The Supreme Court Decision
The K.V.P. Company did not appear to be troubled with the monetary damages it was forced to pay out to the landowners. (This is not surprising, given how low the awards were: they varied from $300 to $2,100.) Rather, what gave rise to subsequent legal fireworks was the court order restraining the company from discharging into the Spanish River any substance that would injure the purity of the waters.
K.V.P. appealed to the Supreme Court of Canada, arguing that the damages it paid to the landowners were sufficient, and that the injunction shutting down the plant should be lifted. The company largely based its argument on a new change to the Ontario Lakes and Rivers Improvement Act. While K.V.P.’s appeal to the Supreme Court of Canada was pending, the Ontario legislature, presumably faced with significant political pressure, amended this act to suit the economic needs of Espanola, whose population was heavily dependent on the continued livelihood of “virtually the sole employer in the community” (Sharpe, Injunctions and Specific Performance, 1983, p.197). The newly amended law expressly instructed courts facing cases similar to K.V.P. to balance the interests of Ontario pulp and paper mill communities with those of the individuals complaining of property damage suffered as a result of paper industry polluting.
The Supreme Court rejected K.V.P.’s argument, however, and held that the injunction should be maintained. Among other reasons, the court held that the company’s argument based on the newly amended Lakes and Rivers Improvement Act was inapplicable for legal procedural matters; the changes to the Act had not been made at the time of the Court of Appeal decision, and therefore could not be brought to the attention of a higher court.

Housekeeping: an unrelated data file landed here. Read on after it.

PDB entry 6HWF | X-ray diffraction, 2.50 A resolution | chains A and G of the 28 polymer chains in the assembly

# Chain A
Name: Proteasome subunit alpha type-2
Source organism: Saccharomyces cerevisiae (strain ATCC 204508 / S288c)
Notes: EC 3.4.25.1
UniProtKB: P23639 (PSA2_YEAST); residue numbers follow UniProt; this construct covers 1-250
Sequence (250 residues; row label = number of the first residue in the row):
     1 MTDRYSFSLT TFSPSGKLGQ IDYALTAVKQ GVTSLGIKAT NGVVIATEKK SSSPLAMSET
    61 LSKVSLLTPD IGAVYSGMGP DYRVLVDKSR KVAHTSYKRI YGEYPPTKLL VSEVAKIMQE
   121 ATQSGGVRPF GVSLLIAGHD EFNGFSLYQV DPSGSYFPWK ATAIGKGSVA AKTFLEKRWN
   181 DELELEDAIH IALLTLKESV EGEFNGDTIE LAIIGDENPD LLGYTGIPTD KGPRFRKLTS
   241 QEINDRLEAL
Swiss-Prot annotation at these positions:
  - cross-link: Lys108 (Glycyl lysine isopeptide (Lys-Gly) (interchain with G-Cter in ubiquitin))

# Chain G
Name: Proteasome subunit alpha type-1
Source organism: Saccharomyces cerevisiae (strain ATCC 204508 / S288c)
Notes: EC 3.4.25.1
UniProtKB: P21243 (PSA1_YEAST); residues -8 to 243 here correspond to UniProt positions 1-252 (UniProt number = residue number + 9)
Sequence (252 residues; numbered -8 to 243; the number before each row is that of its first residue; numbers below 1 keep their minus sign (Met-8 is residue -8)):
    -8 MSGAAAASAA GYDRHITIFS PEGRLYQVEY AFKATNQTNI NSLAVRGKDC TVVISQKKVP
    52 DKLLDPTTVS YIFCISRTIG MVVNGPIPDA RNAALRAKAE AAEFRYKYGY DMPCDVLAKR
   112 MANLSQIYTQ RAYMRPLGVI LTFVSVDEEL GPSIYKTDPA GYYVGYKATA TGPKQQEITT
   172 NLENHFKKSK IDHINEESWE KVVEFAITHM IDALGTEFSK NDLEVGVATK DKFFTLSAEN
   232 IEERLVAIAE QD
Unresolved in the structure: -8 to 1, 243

Although the Supreme Court upheld the injunction, it is important to note that this court order was nevertheless “suspended” or delayed for six months. Robert Sharpe, who has commented at length on the judicial technique of suspended injunctions, observes that such a practice has become commonplace for courts, which attempt to soften the economic blow such a harsh legal remedy might have on an industry or a community (ibid., p.193). This is certainly the case in K.V.P., where the Supreme Court delayed the injunction in order to provide the mill with the opportunity to find some method of devising less polluting ways of doing business. Expert testimony heard during the trials indicate that such technology was indeed available to K.V.P. fifty years ago. Dr. Downe, who testified for the landowners, told the media following the court of appeal decision, “[t]here is no need for the river to be polluted . . . I suggested they put in tanks and process the waste a year before the plant was opened” (Sault Ste. Marie Daily Star, November 23, 1948, pp. 1-3). As history goes, however, there was no need for the mill to go to this trouble, because the province responded to the injunction by implementing a second law that would effectively nullify the court order.